It’s not a competition, but just for the record I cried harder at this week’s Outlander than this week’s Game of Thrones.
The story picks up right where we left off last week, after a brief visit to Boston in 1954 so we can see an adorable young Brianna. Jamie’s been tossed in the Bastille for dueling and Claire is drifting in and out of consciousness at Mother Hildegarde’s hospital. When she wakes up, Mother Hildegarde tells Claire as gently as possible that her baby was stillborn. Claire, obviously, is devastated.
She’s also very sick, thanks to a piece of infected placenta. Can you imagine being a medical professional from 1945, stuck in the 18th century, knowing you’ve got puerperal fever and not being able to do anything about it? Makes you want to hug your neighborhood pharmacist. Fortunately, Master Raymond appears and somehow magics away her infection. There’s nothing he can do about the betrayal Claire feels that Jamie would break his promise to leave Randall alone for the next year, but that disappears when she eventually learns the awful reason why he issued the challenge. Even Frank would probably cosign the duel knowing that his ancestor had been caught raping Fergus.
But there’s nothing that can fix Claire’s stunned grief, which—as much as they crammed into this episode—is its real focus. Outlander’s heavy reliance on sexual violence is often frustrating. But this is still the show that will devote an entire episode to a woman’s experience of a stillbirth. I don’t know about you, but when frivolous Louise De Rohan turned up at Claire’s bedside to take that baby’s body as compassionately as possible, I lost my shit.
They say the first year of marriage is hard, but usually that means that it takes some time to get adjusted to the fact you’ve committed to being stuck with your partner’s quirks and flaws for the rest of your lives. Jamie and Claire are due for a streak of good luck—or at least a solid six weeks without any disasters or major traumas. They’re holding on, though, and at the end of the episode, they’re at Faith’s grave together.
Fortunately, the emotionally grueling scenes were temporarily interrupted with a diversion. After Claire learns the true and very justifiable reason for Jamie’s duel with Randall, she petitions Louis to release him from the Bastille. But first, he wants a display of her skills as “La Dame Blanche.” What follows is like some twisted game show in a setting from Myst.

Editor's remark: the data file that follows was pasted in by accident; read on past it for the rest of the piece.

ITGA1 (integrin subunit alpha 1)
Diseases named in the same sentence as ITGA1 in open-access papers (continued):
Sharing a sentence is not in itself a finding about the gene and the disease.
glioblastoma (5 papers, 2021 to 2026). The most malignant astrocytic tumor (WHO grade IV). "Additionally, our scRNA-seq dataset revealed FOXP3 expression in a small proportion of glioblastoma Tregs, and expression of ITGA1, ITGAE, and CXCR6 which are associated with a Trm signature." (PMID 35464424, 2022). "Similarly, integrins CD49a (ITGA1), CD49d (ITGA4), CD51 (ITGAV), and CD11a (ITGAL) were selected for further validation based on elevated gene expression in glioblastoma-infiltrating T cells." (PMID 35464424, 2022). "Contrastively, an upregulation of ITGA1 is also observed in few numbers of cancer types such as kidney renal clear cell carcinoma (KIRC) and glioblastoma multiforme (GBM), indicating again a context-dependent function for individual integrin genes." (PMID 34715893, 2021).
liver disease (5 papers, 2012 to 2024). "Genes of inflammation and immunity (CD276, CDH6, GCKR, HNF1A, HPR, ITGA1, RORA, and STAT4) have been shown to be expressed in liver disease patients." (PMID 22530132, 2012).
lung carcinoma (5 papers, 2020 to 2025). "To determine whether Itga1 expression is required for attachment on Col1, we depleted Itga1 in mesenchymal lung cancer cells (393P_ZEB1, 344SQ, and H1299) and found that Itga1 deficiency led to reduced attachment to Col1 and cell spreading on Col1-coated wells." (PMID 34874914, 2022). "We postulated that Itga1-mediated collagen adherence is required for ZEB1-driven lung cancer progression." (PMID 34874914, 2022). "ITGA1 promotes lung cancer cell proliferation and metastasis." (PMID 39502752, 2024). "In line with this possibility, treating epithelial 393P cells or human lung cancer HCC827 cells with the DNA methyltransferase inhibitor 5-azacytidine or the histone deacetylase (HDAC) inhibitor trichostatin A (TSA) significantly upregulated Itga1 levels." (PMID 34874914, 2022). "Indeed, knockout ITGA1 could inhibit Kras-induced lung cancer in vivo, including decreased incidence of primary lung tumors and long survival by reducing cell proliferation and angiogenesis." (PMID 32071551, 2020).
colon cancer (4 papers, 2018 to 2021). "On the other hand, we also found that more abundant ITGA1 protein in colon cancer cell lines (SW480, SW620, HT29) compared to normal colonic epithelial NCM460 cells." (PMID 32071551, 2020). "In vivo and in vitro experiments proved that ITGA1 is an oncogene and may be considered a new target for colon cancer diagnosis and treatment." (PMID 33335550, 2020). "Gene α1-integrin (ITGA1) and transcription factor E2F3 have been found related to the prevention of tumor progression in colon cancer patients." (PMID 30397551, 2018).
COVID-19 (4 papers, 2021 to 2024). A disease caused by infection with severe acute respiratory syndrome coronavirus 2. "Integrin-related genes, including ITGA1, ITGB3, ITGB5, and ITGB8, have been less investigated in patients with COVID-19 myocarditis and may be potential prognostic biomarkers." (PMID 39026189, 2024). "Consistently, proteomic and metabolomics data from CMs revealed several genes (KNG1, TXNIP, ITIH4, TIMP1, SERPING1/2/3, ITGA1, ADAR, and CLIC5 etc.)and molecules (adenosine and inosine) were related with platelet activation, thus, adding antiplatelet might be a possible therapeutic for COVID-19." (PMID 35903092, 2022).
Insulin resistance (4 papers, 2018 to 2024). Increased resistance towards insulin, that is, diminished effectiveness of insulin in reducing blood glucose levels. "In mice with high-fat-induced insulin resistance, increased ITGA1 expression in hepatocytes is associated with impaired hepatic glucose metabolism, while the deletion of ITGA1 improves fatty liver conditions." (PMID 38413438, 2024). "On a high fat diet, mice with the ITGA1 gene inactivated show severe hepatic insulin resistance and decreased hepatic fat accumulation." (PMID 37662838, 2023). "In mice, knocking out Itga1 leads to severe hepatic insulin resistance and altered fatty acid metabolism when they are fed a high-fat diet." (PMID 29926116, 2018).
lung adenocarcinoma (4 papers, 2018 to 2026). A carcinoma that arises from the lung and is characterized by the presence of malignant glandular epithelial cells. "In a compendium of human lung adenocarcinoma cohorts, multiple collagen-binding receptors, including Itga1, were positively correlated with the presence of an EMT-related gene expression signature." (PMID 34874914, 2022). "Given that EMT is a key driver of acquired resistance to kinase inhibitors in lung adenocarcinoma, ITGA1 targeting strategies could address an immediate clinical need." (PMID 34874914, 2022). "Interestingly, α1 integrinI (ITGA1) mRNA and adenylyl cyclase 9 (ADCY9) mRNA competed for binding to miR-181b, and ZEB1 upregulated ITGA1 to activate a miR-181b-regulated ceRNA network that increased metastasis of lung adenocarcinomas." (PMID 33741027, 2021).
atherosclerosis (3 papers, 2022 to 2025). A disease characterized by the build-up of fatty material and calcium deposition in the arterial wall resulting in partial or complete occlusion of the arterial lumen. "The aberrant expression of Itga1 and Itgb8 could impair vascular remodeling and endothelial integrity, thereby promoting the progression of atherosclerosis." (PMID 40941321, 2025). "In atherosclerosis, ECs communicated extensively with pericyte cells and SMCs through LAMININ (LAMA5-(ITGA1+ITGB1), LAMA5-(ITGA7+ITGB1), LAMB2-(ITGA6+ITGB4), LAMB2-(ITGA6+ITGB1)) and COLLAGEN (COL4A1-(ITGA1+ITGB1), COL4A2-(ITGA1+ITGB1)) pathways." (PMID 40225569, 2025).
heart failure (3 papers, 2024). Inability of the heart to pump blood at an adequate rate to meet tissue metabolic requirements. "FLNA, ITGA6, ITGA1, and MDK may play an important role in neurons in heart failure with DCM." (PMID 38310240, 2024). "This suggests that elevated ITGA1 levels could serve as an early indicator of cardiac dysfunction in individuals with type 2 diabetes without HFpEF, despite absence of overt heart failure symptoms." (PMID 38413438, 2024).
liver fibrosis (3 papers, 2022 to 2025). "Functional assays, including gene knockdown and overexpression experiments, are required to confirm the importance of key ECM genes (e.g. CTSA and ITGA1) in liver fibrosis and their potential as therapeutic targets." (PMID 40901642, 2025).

Louis presents Claire with the Comte St. Germain and her friend, Master Raymond. They’re on trial for nefarious occult doings, and Claire is supposed to weigh in with whether she sees evil in their souls. After sounding more like herself (has there ever been a clearer use case for “Jesus H. Roosevelt Christ”?) and boldly declaring herself a white witch, she says they’ve got no more darkness in their souls than the average man.
But Louis wants at least one body, clearly, and he has somebody wheel out a viper for trial by snake handling. Claire—who wants to protect her friend and can’t quite bring herself to axe the comte, even though he accuses her of “sucking the cock of the devil”—improvises a fake-out poison test with the harmless bitter cascara, getting Master Raymond off the hook. He does her one last solid by somehow poisoning the cup before it goes the St. Germain. Farewell to a handsome and wonderfully dressed antagonist. Truly, this scene was everything I wanted from the show’s detour into France.
And, then after all that, Louis demands sex with Claire as the price of setting her husband free. This fucking slimeball.
But after all they’ve been through, Jamie barely bats an eye. He understands completely, and they’re getting the hell out of this country. Thank God. This show can’t get back to Scotland fast enough for my taste.
At any rate: May I never find myself in a heart-wrenching conversation while wearing puff sleeves and a vest. Spare me that much, Lord.
Photos via screencap.